The way to defeat Mr. Kawczynski is not by attacking him, but by attacking his ideas. Here are some flaws in his thinking: His immigration ideas are antithetical to the Maine Republican party platform, a section of which states, "We support the assimilation of legal immigrants into Maine society."

Kawczynski's ideas stand in contrast to Maine history and culture; in fact, it is white folks with racist ideologies who pose the greatest threat to Maine's foundation, not other races of people.

Another brilliant tidbit:

Ultimately, all you have to do is walk outside with your eyes open in this state to see that Kawczynski's fearmongering about "white genocide" is completely laughable.

Entire guest column is well worth a read.

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US Busts $530 Million Infraud Cybercrime Ring

Posted: 09 Feb 2018 02:54 AM PST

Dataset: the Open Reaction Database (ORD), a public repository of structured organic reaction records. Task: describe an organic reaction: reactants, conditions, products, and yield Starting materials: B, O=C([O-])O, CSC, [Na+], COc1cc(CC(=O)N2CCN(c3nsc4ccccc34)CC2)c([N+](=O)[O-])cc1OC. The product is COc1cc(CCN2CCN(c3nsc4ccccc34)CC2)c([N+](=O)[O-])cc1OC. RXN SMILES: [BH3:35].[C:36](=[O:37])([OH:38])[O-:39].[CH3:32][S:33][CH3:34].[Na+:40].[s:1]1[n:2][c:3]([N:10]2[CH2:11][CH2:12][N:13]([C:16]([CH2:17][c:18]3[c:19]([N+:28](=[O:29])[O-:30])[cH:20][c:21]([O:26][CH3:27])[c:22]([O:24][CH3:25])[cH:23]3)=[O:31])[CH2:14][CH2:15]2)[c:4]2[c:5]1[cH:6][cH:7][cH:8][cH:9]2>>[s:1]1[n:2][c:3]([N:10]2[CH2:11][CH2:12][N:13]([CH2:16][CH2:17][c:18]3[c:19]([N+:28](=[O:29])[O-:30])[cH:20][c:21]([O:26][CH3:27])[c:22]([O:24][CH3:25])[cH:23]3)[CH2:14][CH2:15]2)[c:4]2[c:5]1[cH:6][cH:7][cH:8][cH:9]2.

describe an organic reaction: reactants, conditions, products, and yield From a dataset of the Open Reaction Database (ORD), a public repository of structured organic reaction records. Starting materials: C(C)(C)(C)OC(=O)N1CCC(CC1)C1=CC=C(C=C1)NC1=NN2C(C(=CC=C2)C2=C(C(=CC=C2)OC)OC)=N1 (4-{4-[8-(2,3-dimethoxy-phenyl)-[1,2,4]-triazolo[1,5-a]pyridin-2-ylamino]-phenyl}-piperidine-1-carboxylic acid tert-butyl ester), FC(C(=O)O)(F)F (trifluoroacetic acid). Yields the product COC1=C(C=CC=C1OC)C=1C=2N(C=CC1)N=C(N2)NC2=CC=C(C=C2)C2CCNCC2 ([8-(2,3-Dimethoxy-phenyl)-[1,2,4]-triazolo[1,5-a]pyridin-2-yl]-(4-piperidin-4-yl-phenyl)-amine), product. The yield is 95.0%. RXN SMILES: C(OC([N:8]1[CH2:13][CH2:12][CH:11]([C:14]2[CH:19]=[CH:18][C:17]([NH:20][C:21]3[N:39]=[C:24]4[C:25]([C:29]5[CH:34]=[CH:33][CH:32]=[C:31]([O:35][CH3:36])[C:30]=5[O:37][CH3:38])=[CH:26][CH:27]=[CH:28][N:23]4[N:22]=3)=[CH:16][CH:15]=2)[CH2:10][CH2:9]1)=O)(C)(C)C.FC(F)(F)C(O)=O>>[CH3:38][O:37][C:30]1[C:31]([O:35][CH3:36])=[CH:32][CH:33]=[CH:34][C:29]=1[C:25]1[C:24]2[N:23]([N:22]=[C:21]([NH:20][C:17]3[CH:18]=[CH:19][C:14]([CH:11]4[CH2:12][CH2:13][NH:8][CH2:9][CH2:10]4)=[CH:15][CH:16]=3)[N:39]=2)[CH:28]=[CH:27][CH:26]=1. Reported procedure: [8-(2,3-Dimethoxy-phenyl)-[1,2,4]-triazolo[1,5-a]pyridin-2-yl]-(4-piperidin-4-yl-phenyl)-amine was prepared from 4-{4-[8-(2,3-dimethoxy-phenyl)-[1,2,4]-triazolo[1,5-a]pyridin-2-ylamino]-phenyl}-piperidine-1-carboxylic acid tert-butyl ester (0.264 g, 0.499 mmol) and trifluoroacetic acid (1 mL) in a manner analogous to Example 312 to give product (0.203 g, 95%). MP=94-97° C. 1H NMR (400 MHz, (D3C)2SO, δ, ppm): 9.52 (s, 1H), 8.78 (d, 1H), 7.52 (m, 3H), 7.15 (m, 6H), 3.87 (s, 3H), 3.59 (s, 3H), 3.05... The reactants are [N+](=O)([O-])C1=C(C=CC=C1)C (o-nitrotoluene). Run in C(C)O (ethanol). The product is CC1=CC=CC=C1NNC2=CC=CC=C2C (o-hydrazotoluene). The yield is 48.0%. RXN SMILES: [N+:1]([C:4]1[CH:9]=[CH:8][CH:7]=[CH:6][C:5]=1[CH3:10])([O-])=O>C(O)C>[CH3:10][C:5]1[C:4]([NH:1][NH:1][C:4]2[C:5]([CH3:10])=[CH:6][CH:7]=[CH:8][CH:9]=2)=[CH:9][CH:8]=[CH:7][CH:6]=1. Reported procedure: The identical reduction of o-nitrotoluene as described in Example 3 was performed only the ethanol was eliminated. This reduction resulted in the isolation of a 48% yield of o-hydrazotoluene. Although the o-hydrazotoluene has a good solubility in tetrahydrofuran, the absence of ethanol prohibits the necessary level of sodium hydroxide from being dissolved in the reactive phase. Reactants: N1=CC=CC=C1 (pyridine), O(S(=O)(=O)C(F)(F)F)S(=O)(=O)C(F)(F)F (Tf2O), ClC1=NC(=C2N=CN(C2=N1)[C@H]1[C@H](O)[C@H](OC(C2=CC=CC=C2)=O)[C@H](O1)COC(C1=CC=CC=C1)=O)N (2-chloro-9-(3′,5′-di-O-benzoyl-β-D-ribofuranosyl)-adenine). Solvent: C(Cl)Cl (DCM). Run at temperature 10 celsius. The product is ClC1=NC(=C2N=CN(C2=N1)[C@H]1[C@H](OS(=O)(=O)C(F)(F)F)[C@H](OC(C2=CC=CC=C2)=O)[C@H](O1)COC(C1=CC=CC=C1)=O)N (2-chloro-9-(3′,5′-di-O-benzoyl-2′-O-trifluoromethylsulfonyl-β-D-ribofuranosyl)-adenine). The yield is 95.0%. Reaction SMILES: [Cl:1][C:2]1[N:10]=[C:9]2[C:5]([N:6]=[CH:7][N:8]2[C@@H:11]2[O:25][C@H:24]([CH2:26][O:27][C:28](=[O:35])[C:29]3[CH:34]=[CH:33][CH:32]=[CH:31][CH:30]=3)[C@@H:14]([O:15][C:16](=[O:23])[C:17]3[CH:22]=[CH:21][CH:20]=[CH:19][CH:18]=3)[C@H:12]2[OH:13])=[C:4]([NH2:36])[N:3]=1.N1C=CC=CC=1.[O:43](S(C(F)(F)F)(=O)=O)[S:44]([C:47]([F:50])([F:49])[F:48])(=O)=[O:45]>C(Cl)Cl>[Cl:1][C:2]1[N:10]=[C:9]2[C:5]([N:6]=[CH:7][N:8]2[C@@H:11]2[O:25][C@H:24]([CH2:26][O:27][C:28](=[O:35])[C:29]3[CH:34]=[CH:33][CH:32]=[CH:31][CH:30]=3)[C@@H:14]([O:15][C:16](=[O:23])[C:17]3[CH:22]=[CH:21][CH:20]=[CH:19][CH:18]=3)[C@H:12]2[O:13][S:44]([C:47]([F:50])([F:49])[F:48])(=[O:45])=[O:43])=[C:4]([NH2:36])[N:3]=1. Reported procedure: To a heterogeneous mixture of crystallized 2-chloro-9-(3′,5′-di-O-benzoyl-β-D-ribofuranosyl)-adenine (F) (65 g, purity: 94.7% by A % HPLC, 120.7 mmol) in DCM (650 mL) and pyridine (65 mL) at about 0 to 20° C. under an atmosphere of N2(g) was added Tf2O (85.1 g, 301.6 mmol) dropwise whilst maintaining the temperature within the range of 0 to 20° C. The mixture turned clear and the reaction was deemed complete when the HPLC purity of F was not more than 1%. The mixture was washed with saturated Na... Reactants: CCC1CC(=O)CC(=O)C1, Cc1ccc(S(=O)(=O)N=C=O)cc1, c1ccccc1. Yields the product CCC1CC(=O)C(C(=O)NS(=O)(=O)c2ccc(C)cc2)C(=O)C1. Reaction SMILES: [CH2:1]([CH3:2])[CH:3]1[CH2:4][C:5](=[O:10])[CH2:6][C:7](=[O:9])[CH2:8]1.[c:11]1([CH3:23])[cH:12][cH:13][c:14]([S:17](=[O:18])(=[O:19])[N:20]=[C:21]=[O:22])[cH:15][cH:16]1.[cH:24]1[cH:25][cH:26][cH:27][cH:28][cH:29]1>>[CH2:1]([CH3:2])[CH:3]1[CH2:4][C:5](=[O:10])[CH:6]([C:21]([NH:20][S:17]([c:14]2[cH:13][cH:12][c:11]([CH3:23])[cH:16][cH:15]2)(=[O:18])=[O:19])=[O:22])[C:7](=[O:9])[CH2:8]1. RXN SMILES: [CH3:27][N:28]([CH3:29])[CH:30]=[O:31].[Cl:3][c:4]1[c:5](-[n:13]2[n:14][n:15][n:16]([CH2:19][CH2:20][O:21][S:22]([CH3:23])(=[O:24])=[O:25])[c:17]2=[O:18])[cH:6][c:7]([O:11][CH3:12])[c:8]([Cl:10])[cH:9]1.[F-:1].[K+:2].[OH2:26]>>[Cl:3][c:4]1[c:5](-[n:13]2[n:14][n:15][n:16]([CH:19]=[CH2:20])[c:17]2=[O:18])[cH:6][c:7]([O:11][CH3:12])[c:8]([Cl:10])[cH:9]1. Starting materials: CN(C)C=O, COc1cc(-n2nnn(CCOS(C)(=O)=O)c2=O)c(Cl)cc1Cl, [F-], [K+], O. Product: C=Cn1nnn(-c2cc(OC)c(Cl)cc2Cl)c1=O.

The US just took down one of the larger online crime organizations in recent memory -- certainly one of the largest prosecuted by the feds. Department of Justice officials have filed charges against 36 people allegedly involved with Infraud Organization (no really, that's the name), a global cybercrime ring with roots in the US as well as numerous other countries. Combined, the group is believed to have trafficked in stolen financial data (including up to 4 million cards), identities and contraband worth over $530 million in losses. And that's what they actually managed to accomplish. Reportedly, they hoped to inflict a total of $2.2 billion in damage.

Source: Engadget

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Deep Sea Creature Lays Eggs Near Hydrothermal Vents

Posted: 09 Feb 2018 01:17 AM PST

Skates have been observed laying their eggs in lukewarm water near hydrothermal vents:

A team of scientists from the University of Rhode Island and the Charles Darwin Research Station exploring the seafloor northwest of the Galapagos Islands in 2015 made an unexpected discovery. Large numbers of egg cases of a deep-sea skate – relatives of sharks and rays – were observed adjacent to the hot water emitted from hydrothermal vents, which the scientists said the skates use to accelerate the development of the embryos.

It is the first time such behavior has been recorded in marine animals. The discovery is published this week in the journal Scientific Reports.